Now I am convinced.

This is the first time I have processed RAW files and been impressed by the results.  The colours are perfect, the sharpening tool just works, and I was very impressed with the noise removal on some of the awkward photos where I got it wrong on the ISO.

However, not all situations are suitable for RAW files. Family snaps generally wouldn’t be as important as to require the extra time involved with processing. Also with high speed photography which would be common for sports subjects, the large RAW files take a good while to record, slowing down the camera. Jpeg’s will give a much higher burst rate or ‘frames per second’ and in some situations getting several shots off so that you can choose the best one, would be far more important that that little bit of extra saturation in the colours.

So my answer to the question “JPEG or RAW?” would be to use both.

Judge the situation and make your decision. For something a bit special, I would go with RAW. Weddings, Christenings, specific Photoshoots etc. For general, snaps, holiday photos, or sports photography, stick with JPEG. The Camera’s processing will be close anyway.

Craig Lucas

Are you on Flickr?

Grass Track Racing

I’ve been signed up to Yahoo’s Flickr website for a good few years now. For those who don’t know, it is a photo sharing website, possibly the original photo sharing website.

I had never really used it much, as I have found that the people I want to share photos with the most (friends and family) are not on it. Which is why I’m on Facebook. I don’t particularly like Facebook, but it’s where everyone else is. If you want to share your photos with other like minded photographers then sites like Flickr or Google+ are much better options and they’re great places for a bit of feedback.

About a year ago, I decided I wanted to back up my photo collection  and started looking into my options, which are:

  • Keeping them on my computer.
  • Back up to an External Hard-Drive
  • Back up to CD/DVD’s
  • Online Storage

My laptop simply doesn’t have the memory to store all my 15,000+ photos so I use an external hard-drive for everything. Computers do crash, and although Hard-Drives are slightly more reliable, they can fail too. CDs and DVDs are also known to deteriorate over time, so I decided to look into online storage.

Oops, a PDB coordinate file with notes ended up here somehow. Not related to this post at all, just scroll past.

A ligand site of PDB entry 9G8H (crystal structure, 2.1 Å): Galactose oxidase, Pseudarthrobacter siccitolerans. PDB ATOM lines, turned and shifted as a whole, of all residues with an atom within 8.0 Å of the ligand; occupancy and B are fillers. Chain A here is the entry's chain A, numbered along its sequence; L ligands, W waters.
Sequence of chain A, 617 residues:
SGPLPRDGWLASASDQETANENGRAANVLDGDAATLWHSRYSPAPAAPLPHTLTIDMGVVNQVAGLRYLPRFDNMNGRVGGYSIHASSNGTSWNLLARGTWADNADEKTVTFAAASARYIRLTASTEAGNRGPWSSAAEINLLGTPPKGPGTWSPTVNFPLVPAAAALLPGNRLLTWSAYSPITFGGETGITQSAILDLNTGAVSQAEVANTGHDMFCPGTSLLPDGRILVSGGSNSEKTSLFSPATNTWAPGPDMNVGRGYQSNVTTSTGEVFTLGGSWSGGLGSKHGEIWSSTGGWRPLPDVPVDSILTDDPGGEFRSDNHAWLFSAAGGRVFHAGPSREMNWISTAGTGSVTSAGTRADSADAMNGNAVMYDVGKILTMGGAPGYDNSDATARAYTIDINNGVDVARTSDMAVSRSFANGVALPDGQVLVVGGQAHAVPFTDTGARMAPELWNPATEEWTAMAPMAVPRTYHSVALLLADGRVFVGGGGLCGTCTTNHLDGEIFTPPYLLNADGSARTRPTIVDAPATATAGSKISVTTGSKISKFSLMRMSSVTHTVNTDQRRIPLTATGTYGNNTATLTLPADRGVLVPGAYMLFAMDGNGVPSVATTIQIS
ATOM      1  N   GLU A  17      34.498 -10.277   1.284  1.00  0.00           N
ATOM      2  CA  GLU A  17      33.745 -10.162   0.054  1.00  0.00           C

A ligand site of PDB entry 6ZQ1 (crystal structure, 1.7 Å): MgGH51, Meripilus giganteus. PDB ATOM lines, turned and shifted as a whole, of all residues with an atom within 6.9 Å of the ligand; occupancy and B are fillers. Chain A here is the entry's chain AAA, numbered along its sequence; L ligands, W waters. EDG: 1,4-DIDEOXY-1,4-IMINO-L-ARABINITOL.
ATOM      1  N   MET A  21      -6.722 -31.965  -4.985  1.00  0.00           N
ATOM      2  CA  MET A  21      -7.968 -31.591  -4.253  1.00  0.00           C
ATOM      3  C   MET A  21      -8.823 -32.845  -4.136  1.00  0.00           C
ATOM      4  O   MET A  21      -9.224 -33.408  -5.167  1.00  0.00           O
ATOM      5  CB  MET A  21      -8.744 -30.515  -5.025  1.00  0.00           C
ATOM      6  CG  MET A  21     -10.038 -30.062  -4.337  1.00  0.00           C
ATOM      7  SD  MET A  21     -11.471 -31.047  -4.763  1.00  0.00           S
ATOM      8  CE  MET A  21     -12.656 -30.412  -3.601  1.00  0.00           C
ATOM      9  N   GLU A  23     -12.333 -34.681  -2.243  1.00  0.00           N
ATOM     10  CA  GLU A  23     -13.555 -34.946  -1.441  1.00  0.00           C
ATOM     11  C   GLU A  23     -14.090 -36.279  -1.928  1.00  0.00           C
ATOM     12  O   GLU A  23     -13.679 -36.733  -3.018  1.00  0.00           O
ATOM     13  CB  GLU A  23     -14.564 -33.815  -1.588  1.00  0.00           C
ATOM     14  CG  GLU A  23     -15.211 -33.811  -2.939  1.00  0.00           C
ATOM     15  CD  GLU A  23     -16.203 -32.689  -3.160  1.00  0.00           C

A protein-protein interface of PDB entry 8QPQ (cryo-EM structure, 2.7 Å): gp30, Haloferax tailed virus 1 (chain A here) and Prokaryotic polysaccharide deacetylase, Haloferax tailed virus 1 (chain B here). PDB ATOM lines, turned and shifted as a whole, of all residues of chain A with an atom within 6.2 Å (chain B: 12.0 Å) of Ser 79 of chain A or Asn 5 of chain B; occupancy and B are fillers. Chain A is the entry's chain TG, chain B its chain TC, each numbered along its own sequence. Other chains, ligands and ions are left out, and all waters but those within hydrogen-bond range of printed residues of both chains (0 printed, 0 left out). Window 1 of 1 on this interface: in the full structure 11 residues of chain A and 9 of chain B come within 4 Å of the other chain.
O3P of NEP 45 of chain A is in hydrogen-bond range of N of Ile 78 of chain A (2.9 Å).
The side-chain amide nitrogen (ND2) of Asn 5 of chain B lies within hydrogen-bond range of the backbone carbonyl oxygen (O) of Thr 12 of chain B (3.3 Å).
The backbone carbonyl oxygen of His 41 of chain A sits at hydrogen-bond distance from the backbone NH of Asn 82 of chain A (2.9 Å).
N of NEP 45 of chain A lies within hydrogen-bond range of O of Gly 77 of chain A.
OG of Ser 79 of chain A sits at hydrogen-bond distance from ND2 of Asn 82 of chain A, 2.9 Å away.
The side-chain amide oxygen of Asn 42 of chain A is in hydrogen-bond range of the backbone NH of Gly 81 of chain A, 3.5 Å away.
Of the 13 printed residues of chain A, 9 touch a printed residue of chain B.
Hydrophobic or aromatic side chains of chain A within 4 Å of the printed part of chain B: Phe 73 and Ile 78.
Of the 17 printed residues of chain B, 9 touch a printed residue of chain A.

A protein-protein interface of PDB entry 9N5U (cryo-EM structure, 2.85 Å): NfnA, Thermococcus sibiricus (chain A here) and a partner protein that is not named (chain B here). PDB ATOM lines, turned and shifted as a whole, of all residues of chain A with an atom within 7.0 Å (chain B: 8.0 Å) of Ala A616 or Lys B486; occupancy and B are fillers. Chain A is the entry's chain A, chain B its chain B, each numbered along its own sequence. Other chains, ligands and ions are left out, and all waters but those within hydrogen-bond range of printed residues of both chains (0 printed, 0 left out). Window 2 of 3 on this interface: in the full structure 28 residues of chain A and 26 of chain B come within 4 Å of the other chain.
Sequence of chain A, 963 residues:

There are many websites such as Dropbox, Google Drive or the iCloud, which are perfect for backing up any type of files, photos included. However these come at a cost. Yes, they do have a certain amount of free space, but it is in the region of 5 megabytes, just enough to try it out, in the hopes you’ll be happy to part with some money to gain a usable amount of storage.

Social network sites are another option, as they do allow for free storage of your photos. However the downside to this free storage is that the sites such as Facebook will down-size your image to speed up loading and to reduce the load on their servers. Google + isn’t too bad as they re-size to 5 megapixels, which will still give you a decent print out up to A4.

Flickr has changed a bit over the last few years. They were always alone in that the image you upload is the image you keep. If your file is 10 megabytes that is what is stored. They used to have restrictions on uploads per month and videos etc, but that has all changed. They now give everyone 1 Terabyte of space! That’s huge! and the interface has been updated with a more modern feel.

DCF 1.0

For me Flickr has become the perfect solution. I have room to back up my entire collection. The images will still be at their original resolution if I ever need to download them. And best of all, it’s all free.

I am slowly going through everything now, making sure it’s all tagged and organized before uploading. I’m realizing how bad my photos were when I first started out, which makes me feel better about the ones I take now.

So far I’m up to 1997!

How do you back up your photos? Please leave a comment.

Craig Lucas